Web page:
Warnings in the C++ Front-End and GCC in General

Craig Burley burley@gnu.org
Fri Sep 11 09:53:00 GMT 1998


>I have a 2nd proposal for Issue 2.  Instead of some sort of warning
>control pragma, how about some general mechanism for passing command
>line options from within the code?

I've been long thinking about how to design this into the future
GNU Fortran dialect I'd like g77 to support.

As with the progressively-more-intricate requirements for code-based
enabling/disabling of warnings, the big problems start with getting a
handle on the requirements phase, and continue well into the design,
implementation, debugging, testing, and maintenance phases.

For example, all pertinent options must be classified into one or
more of the following classes (almost certainly a partial list):

  -  Affects preprocessing token-by-token

  -  Affects preprocessing on a macro-substitution basis

  -  Affects preprocessing on a #include-is-a-token basis

  -  Affects preprocessing on a dive-into-#include basis

  -  Affects lexing token-by-token

  -  Affects lexing on a macro-substitution basis

  -  Affects semantic analysis on a linear basis

  -  Affects semantic analysis on a binding-contour basis

  -  Affects semantic analysis on a namespace basis

  -  Affects semantic analysis on a name-by-name basis

  -  Affects semantic analysis on an end-of-file basis

  -  Affects compiler behavior on a linear basis

  -  Affects compiler behavior on a binding-contour basis

  -  Affects compiler behavior on a namespace basis

  -  Affects compiler behavior on a name-by-name basis

  -  Affects compiler behavior on an end-of-file basis

My guess is that only a few of the above could be proven to be
equivalent for the *current* options, and probably none of them
could be proven equivalent for all of them.

For example, -Wuninitialized pertains to semantic analysis on
a name-by-name basis, the defaults being set (inherited) from
the semantic analyses for binding-contour and then linear bases,
I would think.  It also pertains to compiler behavior on a
binding-contour basis, etc.  Just how to classify it is important,
because that affects just where the source text to specify the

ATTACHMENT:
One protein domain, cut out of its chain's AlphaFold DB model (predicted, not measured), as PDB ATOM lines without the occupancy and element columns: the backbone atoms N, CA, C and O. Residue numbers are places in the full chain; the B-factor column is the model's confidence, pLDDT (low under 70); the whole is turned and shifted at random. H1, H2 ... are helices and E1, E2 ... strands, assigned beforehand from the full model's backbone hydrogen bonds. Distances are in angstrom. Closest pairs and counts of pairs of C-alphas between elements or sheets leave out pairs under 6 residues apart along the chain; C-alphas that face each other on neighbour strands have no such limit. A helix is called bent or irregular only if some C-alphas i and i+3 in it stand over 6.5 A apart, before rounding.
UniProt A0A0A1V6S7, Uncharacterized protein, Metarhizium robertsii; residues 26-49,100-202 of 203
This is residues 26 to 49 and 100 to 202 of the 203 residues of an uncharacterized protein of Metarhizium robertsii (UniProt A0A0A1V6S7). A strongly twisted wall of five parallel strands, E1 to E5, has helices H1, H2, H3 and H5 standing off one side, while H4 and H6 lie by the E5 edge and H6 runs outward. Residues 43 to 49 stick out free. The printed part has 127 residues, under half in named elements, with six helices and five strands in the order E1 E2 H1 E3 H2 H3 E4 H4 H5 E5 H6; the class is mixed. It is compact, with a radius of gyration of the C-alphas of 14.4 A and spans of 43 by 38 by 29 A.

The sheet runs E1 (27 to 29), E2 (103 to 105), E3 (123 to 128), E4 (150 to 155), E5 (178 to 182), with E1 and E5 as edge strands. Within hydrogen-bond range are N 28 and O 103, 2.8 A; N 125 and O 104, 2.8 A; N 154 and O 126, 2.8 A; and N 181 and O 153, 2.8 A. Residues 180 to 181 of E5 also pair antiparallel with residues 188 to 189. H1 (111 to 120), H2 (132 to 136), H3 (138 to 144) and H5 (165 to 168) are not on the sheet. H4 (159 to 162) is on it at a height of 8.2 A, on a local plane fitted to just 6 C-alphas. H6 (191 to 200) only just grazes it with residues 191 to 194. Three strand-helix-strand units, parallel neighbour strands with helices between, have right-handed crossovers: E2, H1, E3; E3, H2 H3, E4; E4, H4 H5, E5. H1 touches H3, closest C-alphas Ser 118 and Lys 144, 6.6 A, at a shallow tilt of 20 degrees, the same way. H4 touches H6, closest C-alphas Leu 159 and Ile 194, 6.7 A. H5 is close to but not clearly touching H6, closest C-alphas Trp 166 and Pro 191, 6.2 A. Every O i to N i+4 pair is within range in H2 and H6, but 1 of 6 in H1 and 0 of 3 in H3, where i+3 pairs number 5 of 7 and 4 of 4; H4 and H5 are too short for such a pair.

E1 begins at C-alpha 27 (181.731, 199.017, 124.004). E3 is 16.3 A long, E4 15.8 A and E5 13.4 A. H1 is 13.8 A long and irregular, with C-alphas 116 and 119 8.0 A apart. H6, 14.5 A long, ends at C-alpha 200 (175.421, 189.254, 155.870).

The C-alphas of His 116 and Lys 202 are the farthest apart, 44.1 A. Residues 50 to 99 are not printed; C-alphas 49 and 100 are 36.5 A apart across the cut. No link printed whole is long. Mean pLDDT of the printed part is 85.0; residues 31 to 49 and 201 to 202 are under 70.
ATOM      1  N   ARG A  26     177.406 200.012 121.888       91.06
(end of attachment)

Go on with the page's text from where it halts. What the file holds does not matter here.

option (or its -Wno- equivalent) must appear to affect whether
the option affects a particular variable, all the variables defined by
a binding contour (say, a function definition), all the variables
used by a binding contour (which might include those inherited
from an outer scope, class, template, whatever), and so on.

Another example: g77 has a code-generation option, -fno-f2c, which
turns off trying to generate f2c-compatible code.  Generally, this
means all the code for a program must be compiled using it, but
a clever ("macho") programmer -- precisely the audience for any
facility allowing specification of compiler options in source code --
could use it judiciously to control specific instances of code
generation, and, given any facility to put options in source code,
would expect to be able to do this.

However, just where to require specification of the option is
problematic.  It mostly affects how procedures are called, but,
consider:

	SUBROUTINE X
	EXTERNAL B
	REAL B
	A = B()
	PRINT *, A, B()
	END

For clarity, I've omitted any actual stuff that'd make -fno-f2c
relevant -- pretend there are CHARACTER*(*) arguments everywhere
if you must -- because the questions I have to ask are:

  -  Precisely where must -fno-f2c be in effect, in the source,
     to ensure that X is generated using non-f2c (g77) conventions?

  -  Same question for both calls to B

  -  Same question for either call to B

  -  Are defaults inherited from outer scopes, and at what "slice" --
     does the default for a call to B inherit from B's declaration(s)
     (EXTERNAL and/or REAL), and how does this interact with explicit
     IMPLICIT and with implicit IMPLICIT; and/or does it inherit from
     how X will be code-generated (which means, if X's state can
     be affected by specifying -fno-f2c only just before its END
     statement, that can affect B's code generation, which might be
     in conflict with code to diagnose unsupported or erroneous
     calls to B, since that'd likely test the -fno-f2c status while
     parsing); and/or does it inherit from the "linear text" state
     just before and/or just after the lexemes denoting the binding
     contour?

Another example: -traditional for macros (or whatever), which could
affect how stringizing works (right?).  But can one control how
a specific *macro* does its stringizing, and, if so, how?  By enabling
and disabling -traditional immediately surrounding the macro
definition?  How would that interact with a macro expansion that
has the opposite status, and/or that requires other expansions
apparently to agree/disagree on the state?

All of these examples can be "answered" at the requirements level;
the requirements can be designed, implemented, and maintained.  (But
remember all these emails talking about system header files that
can't be changed, requirements for fine-grained control, etc.)

Having thought about these sorts of issues for about 20 years, however,
it is my offhand guess that doing so would take about as many
man-years, and as much contentiousness, as all the egcs/gcc development
that has gone on to date.  The effort to document the details *alone*